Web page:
A COUNCIL has secured vital funding to help protect more than 2,000 homes from coastal erosion.

As a coastal protection authority, Worthing Borough Council commissioned work to combat rising sea levels, which are expected to go up by 0.3 metres over the next 50 years.

After a detailed consultation with the Environment Agency, residents and businesses, it was decided that replacing the existing wooden groynes, which date back to as early as 1804, with rock defences would not be cost-effective in the short term, although it is not being ruled out altogether.

Instead, it was agreed that the project would initially concentrate on repairing the existing wooden groynes and replenishing the shingle as part of a two-phase scheme between Ferring and Lancing before longer-term work begins.

More than 2,030 homes in Worthing, as well as a significant number of industrial and commercial businesses, are under threat from the risk of rising sea levels and coastal erosion.

The £1.9million project will concentrate on large scale repairs to the groynes and shingle replenishment at the town centre and the section of beach along the A259, Brighton Road, which are designed to ensure the defences are maintained for the next ten years.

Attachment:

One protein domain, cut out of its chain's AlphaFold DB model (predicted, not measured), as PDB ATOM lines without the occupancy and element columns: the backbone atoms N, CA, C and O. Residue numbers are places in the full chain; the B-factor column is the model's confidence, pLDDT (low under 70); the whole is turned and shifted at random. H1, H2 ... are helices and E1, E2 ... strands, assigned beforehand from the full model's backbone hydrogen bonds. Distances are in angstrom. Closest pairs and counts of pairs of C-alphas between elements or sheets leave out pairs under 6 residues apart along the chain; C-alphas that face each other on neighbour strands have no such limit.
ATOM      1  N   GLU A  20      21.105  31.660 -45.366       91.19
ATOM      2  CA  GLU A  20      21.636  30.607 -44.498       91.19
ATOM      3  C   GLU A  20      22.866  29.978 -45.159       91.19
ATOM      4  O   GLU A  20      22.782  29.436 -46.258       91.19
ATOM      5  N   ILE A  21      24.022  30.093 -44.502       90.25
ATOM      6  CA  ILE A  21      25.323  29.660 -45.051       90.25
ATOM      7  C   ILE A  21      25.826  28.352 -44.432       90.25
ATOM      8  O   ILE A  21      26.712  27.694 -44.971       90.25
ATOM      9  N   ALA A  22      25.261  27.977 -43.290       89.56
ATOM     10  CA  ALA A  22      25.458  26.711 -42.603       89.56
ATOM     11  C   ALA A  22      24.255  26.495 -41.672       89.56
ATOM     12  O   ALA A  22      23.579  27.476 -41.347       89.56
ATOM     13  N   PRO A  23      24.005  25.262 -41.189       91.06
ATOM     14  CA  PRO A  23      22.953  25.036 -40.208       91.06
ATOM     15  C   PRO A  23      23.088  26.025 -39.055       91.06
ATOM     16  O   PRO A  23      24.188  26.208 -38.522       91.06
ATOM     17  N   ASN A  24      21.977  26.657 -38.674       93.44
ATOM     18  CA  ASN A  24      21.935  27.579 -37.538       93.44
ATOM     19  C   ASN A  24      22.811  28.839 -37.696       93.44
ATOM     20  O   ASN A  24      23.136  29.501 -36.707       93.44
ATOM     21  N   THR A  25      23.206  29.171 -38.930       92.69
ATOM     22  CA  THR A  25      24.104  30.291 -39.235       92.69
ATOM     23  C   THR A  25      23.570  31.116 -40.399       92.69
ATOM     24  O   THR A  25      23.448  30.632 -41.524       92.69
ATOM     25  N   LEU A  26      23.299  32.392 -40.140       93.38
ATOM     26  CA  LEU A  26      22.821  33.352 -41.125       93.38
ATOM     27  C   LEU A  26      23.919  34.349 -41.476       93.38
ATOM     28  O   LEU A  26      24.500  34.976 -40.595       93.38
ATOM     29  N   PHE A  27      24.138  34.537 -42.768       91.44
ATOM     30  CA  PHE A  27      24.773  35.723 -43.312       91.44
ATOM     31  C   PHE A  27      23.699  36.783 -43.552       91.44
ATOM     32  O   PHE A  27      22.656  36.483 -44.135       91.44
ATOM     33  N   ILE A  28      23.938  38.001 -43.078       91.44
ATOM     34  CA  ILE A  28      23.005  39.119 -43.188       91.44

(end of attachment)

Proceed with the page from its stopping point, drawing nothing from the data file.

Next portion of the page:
As a result of the consultation, Worthing Borough Council will only contribute 10 per cent or £200,000 towards the cost of these repairs, with the remaining funding coming from the Environment Agency's flood and coastal erosion risk management grant.

The scheme will replace the existing groynes with sustainable materials, phase one is set to start in September 2023 and is expected to be completed by March 2024.

While phase two is a larger long-term project being led by the Environment Agency working with the council and will cost an estimated £40 million.

Councillor Kevin Jenkins, Worthing's executive member for regeneration, said: "We are a coastal protection authority and have worked in partnership with the Environment Agency to find the best solution for the long-term benefit and safety of all our residents, businesses, as well as trying to protect our beautiful shoreline.

"Coastal erosion is a huge problem and one that is naturally very expensive to try to halt, or at least delay.

"Sea levels are expected to rise by 0.3 metres over the next 50 years, but by means of consultation with stakeholders and other agencies, it has been universally agreed that this is the best and most productive option that will ultimately save money for the taxpayer.

"Thanks to those discussions and consultation with the Environment Agency, Worthing Borough Council has managed to save money in the long-term, as well as ensuring our coastline gets the best possible protection to safeguard the future of all."

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